New Delhi: Ravi Venkatesham last saw his daughter in December 2019, when she came home for a week-long holiday from her college in London.
Born in California, Megha is an Overseas Citizen of India (OCI), but her family moved to Bengaluru with her in 2002 when she was just a year old.
An OCI card allows its holder a multiple-entry, multipurpose lifelong visa to India. But a week before the nationwide lockdown came into force on 24 March, the Narendra Modi government suspended all international travel as well as the visa-free travel facility granted to OCI cardholders.
“That was extremely shocking as we weren’t given even a few days’ notice to allow us to bring Megha back. India is the only home she has even known,” Venkatesham told ThePrint.
The visas of all OCI cardholders have since continued to remain suspended.
“The order on OCI holders still stands. The return of people to India is based on priority. First, Indian citizens stranded abroad will be brought back and then eventually the service will be extended to OCI holders in the times to come,” a home ministry official told ThePrint.
The official, however, said there is no specific date as to when this will happen.
“The whole reason parents like me decided to get their children OCI cards was because the ownership of that card came with a promise of lifelong access to India, a promise that was supposed to last forever,” Venkatesham said.
“This feels like a betrayal. The government goes out of its way to woo NRIs, but when push came to shove, we are being ignored,” another parent whose child is stuck in London, said on the condition of anonymity.
‘Evacuation, but not for us’
Parents like Venkatesham whose children are stranded in foreign countries, began using the hashtag #GetOurKidsBack, asking for the government to evacuate such OCI cardholders.
#getourkidsback OCI students who have their only home in India need to get a chance SOON to be brought back!!They are feeling abandoned —confused when can they take the home bound flight #@DrSJaishankar @MEAIndia @PMOIndia @SandhuTaranjitS @OIA_MEA https://t.co/woKjUqcd1D
— Pran@li (@Pranli11) May 13, 2020
The government began evacuating Indians stranded in foreign countries on 7 May, as part of its ‘Vande Bharat mission’. The first phase of the mission, which ends on 15 May, is expected to bring back close to 15,000 people from 13 countries.
In the second phase, the number of Indians slated to be brought back is being doubled with 149 flights operating over a span of seven days.
This, however, doesn’t include OCI cardholders, but only Indian citizens — that is, those with an Indian passport.
“Nothing has been said about repatriating OCIs whose primary residence is India. I am an OCI holder. My primary residence for the last nine years has been with my parents in India,” Dhruva Jaishankar, a 19-year-old student at the University of Warwick, said.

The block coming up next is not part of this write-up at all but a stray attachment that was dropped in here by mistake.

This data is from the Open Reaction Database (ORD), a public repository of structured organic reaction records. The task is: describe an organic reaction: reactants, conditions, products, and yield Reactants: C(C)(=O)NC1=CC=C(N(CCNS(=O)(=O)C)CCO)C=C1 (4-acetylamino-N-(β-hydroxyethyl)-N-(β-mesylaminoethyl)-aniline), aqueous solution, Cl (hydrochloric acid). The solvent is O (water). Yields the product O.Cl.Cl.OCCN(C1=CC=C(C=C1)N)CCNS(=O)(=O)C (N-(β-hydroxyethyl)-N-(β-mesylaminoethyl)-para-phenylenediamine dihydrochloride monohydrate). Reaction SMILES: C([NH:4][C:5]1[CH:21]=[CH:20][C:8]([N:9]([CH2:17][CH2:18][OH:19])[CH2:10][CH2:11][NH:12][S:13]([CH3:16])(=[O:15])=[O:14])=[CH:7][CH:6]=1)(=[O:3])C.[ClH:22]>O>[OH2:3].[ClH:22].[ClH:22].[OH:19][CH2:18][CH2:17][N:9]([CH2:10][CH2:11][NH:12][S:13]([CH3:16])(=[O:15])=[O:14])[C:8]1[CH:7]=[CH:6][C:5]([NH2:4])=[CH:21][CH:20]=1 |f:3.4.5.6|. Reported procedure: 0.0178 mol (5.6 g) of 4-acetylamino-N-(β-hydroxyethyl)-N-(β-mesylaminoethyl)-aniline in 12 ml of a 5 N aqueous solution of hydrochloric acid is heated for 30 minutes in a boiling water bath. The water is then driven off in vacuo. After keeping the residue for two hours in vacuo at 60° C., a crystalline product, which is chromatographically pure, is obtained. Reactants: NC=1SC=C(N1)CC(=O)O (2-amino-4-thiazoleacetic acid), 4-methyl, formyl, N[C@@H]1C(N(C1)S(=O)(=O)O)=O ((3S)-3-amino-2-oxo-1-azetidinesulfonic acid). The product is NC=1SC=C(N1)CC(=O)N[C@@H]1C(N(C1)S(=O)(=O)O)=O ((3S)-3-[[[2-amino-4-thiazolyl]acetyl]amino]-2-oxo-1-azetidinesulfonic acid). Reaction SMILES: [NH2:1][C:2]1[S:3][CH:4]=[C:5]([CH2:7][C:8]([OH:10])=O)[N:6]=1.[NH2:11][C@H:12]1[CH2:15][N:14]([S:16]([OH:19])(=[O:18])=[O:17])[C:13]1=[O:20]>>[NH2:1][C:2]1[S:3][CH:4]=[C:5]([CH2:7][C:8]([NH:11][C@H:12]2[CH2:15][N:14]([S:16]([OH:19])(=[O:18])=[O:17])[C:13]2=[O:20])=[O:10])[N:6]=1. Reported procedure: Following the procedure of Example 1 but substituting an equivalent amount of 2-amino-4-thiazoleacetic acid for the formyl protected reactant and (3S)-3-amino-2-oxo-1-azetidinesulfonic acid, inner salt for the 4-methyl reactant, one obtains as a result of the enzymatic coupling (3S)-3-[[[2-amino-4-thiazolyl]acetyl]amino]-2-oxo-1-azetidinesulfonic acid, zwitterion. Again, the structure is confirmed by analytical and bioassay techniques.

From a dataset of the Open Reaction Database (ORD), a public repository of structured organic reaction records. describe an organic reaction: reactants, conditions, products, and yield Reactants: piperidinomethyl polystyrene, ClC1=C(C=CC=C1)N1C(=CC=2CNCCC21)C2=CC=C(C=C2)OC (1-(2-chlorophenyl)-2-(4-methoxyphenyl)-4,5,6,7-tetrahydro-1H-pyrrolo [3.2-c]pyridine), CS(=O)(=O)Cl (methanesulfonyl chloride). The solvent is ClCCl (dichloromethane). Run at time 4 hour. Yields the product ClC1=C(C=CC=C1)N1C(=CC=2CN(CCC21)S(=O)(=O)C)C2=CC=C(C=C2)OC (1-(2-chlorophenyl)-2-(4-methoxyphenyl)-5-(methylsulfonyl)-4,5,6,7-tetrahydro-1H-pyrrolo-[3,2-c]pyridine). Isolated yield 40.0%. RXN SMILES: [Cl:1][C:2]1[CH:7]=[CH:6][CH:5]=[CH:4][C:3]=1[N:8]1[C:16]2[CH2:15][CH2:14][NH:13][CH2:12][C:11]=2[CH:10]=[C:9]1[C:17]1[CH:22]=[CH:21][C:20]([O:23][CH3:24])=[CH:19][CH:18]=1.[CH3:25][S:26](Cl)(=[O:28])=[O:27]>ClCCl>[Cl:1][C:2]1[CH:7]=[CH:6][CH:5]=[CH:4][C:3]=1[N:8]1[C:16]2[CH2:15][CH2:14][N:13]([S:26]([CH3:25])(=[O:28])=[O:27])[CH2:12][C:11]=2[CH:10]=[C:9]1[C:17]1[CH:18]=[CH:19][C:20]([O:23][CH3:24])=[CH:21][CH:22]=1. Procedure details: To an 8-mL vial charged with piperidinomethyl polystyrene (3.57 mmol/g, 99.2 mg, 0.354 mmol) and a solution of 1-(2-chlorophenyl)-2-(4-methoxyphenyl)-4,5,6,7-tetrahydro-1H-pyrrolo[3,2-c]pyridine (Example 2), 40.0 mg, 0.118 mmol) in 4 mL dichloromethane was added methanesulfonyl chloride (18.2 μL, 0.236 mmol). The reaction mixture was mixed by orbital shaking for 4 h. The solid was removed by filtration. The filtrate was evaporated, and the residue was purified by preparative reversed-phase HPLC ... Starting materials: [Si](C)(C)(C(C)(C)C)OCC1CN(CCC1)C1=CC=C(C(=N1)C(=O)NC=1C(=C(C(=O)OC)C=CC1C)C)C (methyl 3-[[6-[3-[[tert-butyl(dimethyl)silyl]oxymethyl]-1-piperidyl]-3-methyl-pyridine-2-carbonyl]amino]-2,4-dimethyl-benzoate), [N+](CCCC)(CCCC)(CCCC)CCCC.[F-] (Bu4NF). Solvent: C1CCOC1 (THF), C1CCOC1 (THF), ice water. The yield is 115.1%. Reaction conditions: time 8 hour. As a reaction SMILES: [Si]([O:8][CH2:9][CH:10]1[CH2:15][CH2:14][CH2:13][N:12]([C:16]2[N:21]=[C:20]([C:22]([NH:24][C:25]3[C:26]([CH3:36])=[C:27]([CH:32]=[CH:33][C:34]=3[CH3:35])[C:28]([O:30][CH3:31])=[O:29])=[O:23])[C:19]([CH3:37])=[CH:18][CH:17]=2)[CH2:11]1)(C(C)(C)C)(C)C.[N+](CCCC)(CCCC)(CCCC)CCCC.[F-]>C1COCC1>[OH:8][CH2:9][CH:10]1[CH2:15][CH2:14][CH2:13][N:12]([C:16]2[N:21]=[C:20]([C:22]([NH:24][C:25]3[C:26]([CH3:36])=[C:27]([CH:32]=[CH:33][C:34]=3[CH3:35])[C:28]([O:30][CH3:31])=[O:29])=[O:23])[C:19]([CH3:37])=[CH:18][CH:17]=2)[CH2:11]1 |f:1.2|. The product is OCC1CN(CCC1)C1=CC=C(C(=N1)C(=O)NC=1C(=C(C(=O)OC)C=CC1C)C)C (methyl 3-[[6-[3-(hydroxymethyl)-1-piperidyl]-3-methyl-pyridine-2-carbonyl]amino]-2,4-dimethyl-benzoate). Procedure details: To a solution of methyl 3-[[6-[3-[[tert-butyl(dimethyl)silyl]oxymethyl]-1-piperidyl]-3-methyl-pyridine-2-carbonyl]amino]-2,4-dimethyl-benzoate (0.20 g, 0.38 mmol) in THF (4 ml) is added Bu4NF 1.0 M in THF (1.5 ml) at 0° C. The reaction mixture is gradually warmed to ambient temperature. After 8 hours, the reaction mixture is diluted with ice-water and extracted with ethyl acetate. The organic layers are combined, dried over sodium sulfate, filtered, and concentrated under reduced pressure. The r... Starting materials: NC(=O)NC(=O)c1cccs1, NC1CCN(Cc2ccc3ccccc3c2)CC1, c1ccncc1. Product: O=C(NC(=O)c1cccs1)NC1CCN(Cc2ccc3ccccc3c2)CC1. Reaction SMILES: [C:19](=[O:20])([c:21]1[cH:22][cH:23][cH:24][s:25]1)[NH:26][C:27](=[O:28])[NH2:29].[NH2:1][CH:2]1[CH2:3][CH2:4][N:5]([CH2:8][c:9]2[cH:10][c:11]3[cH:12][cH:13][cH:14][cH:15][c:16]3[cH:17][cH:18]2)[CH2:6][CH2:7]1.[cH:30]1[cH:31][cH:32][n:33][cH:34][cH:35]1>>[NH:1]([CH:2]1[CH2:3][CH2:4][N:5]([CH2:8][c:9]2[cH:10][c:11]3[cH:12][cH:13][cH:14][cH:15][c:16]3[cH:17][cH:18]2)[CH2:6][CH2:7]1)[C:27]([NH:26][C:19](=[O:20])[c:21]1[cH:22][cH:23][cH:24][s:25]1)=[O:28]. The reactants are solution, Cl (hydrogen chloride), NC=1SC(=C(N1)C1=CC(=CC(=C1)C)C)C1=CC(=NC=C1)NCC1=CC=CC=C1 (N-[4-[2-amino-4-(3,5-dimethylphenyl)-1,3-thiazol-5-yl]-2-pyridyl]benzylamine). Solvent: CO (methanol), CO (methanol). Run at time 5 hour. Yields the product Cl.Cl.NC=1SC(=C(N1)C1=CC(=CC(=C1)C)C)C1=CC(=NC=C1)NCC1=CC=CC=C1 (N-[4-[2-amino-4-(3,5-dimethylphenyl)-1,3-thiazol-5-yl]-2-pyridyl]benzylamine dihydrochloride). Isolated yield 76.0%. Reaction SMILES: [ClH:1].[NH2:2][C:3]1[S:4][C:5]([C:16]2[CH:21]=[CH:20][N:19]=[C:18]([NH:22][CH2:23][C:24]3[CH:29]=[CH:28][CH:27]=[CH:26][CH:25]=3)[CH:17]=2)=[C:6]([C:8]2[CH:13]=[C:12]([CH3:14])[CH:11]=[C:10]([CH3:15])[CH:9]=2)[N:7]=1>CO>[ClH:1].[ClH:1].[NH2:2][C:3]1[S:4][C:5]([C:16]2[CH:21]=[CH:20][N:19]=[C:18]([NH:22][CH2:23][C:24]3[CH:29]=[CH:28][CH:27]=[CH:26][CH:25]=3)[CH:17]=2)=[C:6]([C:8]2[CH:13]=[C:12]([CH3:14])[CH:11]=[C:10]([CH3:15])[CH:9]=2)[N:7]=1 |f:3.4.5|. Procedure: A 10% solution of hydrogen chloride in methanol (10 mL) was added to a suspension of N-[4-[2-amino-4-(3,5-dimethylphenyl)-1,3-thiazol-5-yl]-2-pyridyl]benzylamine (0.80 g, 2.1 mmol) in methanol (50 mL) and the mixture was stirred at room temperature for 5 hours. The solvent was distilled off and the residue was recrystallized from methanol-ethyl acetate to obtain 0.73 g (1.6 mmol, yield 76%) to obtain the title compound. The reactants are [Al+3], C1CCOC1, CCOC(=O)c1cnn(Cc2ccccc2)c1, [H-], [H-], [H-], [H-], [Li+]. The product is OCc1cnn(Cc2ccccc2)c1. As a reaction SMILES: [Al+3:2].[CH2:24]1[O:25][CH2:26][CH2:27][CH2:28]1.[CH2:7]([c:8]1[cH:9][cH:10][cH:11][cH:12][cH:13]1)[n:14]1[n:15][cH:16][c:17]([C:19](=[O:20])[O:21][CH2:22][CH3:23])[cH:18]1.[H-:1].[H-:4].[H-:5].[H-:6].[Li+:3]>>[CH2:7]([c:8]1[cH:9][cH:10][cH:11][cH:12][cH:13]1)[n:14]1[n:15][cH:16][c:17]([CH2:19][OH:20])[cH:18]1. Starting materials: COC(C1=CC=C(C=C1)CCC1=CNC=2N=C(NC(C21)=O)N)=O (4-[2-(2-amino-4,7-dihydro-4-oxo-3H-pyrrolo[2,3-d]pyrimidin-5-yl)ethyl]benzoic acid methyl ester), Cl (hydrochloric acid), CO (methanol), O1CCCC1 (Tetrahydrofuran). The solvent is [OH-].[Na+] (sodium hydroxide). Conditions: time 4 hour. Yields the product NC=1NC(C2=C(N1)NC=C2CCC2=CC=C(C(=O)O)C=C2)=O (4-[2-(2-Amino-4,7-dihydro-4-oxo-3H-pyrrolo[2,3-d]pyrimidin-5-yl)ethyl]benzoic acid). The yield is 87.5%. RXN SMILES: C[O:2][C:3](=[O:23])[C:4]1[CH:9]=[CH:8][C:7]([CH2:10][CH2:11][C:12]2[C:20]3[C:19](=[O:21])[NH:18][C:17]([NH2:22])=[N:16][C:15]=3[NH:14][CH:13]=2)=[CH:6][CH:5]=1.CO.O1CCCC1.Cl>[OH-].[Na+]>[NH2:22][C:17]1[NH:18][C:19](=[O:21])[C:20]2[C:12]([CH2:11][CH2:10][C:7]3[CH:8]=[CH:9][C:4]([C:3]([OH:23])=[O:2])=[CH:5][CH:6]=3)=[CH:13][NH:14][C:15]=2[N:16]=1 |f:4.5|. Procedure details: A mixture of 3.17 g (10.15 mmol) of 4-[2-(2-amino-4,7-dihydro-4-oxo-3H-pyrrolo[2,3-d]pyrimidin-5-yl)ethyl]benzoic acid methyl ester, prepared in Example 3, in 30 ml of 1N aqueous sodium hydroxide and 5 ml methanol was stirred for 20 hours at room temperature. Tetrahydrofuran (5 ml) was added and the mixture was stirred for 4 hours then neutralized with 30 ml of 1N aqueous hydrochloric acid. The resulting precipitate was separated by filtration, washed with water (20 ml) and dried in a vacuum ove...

“It is worrying that we still have not received any communication from the government to bring us back home,” he added.
According to the Ministry of External Affairs, as many as 1,88,646 Indian nationals abroad have so far registered to come back to the country.
“We are aware that there are certain other categories of people who wish to come back to India. Once we are able to meet the minimum expectations of our own nationals, I think we will be able to examine other requests also, including OCI cardholders,” a government source said.
Sources also said priority as of now is being given to those who have compelling reasons to come back.
‘Counting on relatives and old acquaintances’
Many OCI card-holding students who went to US and UK universities to pursue higher education have had to move in with extended family or acquaintances, in the absence of any means to return home.
Tridib Bhattacharya (18) was in London on 11 March, when the government suspended all OCI privileges starting 13 March. When he saw no chance of him being able to go back home to his family in India, he travelled to the United States to stay with family friends.
“I kept approaching the London High Commission for help, but to no avail. Finally, I decided to come here (the US) since there is some sense of familiarity and comfort with family friends,” he added.
Tridib said he continues to feel “abandoned by India”.
“The worst part is that there is no end goal in sight. There is only uncertainty looming over when we would get to be with our families next,” he said.
Back home in Bengaluru, his mother Bishnupriya Bhattacharya said she has been constantly anxious ever since Tridib’s visa facilities were cancelled.
“We are beginning to tell ourselves that there is a possibility we might not get to see Tridib at all this year. It’s a horrifying prospect,” she said.
With inputs from Ananya Bhardwaj and Nayanima Basu.
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